Amazon S3, Backups and Other Things

Most folks these days have a digital camera, and as a result have hundreds and possibly thousands of digital photos and videos littering the hard drives of their computers. Certainly this is true for me and of course it highlights one of the dilemmas if living in a digital age. Crash your hard drive, and your photos are gone forever. Admittedly not all of them are ‘perfect’ shots, but out of every hundred or so there are bound to be a few that are precious to you and which you really do not want to lose.

In prior generations, there were generally lots of ‘hard copies’ of photos either in photo albums or boxes stashed away in closets, and copies of the more memorable photos would be made and sent around to relatives etc. This was a good thing, and back then, if I were to lose a copy of the photo of my great aunt Lulu (I actually don’t have an aunt by that name, but you get the idea) there would have been a good chance I could either dig through my shoe box full of negatives and have a new photo printed, or perhaps could ask a family member for a copy of a photo they had and I’d be back in business. That was then, and this is now.

Like many people, I starting burning CD copies of my photos, and then as the numbers and sizes of the images grew and video clips were added to the mix, eventually DVD copies which I keep in a safety deposit box at a local bank. This has the advantage of it being a relatively cheap option and also of the photos being kept off site so if the house burns down they will still exist. Of course it has the disadvantage of me having to constantly update and replace these discs as new photos are added, which is time consuming and like most people, I’m not quite as disciplined as I should be.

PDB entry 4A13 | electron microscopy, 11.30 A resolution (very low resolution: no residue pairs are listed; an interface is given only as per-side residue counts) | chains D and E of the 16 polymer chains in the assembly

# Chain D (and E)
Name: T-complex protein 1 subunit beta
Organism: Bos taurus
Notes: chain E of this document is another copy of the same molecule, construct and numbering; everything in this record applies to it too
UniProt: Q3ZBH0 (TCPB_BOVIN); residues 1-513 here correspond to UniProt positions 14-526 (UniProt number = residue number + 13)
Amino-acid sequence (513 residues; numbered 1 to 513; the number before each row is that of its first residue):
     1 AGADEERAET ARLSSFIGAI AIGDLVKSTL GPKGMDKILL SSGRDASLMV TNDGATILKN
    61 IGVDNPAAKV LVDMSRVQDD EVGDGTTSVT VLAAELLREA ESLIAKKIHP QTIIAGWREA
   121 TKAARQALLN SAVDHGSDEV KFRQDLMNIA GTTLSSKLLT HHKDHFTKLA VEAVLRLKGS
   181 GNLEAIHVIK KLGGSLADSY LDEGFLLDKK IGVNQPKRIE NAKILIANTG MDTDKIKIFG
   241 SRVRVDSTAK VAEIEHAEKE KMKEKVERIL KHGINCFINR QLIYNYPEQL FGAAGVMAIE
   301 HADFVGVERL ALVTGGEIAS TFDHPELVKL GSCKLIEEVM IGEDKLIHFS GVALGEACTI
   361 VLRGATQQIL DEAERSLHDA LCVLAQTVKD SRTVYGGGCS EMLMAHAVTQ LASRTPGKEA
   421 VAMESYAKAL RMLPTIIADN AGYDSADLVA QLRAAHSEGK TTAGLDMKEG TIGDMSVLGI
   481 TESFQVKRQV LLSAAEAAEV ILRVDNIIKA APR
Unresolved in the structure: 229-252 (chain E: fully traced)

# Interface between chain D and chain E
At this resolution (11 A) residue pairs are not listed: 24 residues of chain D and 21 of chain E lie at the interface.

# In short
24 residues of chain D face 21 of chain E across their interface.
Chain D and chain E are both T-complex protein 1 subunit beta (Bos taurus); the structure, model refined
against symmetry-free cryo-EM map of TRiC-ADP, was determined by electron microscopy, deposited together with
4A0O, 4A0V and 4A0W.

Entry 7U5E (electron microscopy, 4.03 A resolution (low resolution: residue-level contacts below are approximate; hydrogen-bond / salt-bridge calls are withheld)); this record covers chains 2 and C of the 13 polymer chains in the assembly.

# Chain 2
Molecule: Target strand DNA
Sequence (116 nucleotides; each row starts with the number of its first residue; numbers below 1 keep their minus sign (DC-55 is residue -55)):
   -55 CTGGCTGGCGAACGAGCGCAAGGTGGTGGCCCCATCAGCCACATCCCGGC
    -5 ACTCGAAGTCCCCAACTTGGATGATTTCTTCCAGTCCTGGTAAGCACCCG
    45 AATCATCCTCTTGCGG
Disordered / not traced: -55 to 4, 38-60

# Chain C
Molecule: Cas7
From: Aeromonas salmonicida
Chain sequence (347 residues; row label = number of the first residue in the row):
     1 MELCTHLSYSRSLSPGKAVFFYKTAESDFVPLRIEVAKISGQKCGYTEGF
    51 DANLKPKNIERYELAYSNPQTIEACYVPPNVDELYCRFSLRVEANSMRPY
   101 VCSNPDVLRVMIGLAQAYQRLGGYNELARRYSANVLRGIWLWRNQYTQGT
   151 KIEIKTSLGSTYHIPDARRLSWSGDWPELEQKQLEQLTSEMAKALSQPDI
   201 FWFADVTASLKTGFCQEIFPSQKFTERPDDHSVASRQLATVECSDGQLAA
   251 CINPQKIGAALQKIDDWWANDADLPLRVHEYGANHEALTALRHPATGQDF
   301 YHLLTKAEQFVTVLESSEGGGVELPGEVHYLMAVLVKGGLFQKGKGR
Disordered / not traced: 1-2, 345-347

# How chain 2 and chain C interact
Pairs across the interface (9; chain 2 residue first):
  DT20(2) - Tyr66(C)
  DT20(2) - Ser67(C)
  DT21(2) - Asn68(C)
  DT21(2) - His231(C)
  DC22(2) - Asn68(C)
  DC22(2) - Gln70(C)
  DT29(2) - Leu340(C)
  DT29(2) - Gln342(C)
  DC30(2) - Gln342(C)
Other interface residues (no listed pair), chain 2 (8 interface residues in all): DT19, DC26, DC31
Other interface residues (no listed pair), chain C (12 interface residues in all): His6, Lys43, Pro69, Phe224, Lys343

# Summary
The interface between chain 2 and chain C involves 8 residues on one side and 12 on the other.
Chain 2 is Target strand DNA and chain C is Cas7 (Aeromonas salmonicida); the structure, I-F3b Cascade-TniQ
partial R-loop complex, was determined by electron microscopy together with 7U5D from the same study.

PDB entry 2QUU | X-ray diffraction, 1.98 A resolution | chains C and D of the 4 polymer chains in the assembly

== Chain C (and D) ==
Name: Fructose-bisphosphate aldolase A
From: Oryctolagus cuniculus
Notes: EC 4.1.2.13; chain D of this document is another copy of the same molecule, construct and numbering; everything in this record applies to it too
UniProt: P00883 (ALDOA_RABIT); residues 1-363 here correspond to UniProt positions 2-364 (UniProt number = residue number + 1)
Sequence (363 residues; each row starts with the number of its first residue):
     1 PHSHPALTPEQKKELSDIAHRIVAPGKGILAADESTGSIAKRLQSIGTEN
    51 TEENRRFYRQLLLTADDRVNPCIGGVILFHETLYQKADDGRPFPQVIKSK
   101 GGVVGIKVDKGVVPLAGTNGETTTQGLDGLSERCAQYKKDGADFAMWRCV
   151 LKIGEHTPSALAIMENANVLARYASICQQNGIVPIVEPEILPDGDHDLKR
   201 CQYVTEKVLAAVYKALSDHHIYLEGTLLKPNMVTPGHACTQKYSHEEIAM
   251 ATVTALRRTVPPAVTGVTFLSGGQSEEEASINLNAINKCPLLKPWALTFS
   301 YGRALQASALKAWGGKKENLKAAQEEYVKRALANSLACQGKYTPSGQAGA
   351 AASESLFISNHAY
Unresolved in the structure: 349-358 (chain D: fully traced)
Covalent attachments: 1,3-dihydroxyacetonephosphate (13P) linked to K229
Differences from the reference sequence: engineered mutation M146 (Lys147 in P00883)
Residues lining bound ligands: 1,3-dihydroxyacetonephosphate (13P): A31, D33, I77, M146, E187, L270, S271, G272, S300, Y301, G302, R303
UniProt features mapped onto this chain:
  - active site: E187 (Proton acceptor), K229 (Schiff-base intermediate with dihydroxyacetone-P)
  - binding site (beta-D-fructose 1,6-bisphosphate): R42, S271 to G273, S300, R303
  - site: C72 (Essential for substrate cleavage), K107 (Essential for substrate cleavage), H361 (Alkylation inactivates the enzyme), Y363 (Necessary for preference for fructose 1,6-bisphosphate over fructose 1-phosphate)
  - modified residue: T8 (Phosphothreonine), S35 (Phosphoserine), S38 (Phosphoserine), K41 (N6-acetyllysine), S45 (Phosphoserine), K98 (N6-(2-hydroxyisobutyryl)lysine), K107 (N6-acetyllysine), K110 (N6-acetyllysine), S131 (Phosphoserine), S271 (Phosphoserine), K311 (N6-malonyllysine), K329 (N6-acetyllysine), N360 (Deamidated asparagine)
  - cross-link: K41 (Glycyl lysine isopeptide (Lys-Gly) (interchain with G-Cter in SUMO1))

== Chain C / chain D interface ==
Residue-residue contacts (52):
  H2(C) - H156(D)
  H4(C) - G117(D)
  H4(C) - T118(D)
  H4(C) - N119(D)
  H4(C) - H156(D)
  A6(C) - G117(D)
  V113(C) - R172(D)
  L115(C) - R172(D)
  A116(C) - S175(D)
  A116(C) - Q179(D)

Off site storage for a few photos in something like WebShots is an option which many people use, and there are many others like it, as well as the various ‘social network’ solutions such as Facebook, but in general the advertisements drive me crazy, so I refuse to use them for photos. To avoid all the ads, and for displaying a handful of photos that you really like, there is the option of putting a few photos up on your own web site as I have done, or as a friend of mine has done. But what do you do to replace the shoe box full of negatives you used to keep filed away, ‘just in case’, and how do you ensure it is not computer dependant as well as being easy to use ? Well, I’m not sure what you are using, but I am using Amazon S3.

Before retiring from Shell, I did a writeup on the various Amazon Web Service offerings, and I like what they have done – they have platforms for applications development, commercial platforms for managing and running applications, collecting money etc., and they also have a bulk storage solution. The storage solution (called Amazon Simple Storage Service, or S3 for short) distributes your data across many servers, is highly fault tolerant, is accessible from any computer (Linux, Mac or Windows) anywhere that you have a decent internet connection, is hugely scalable, and is pretty cheap (you just pay for what you actually use). All of this makes it quite attractive.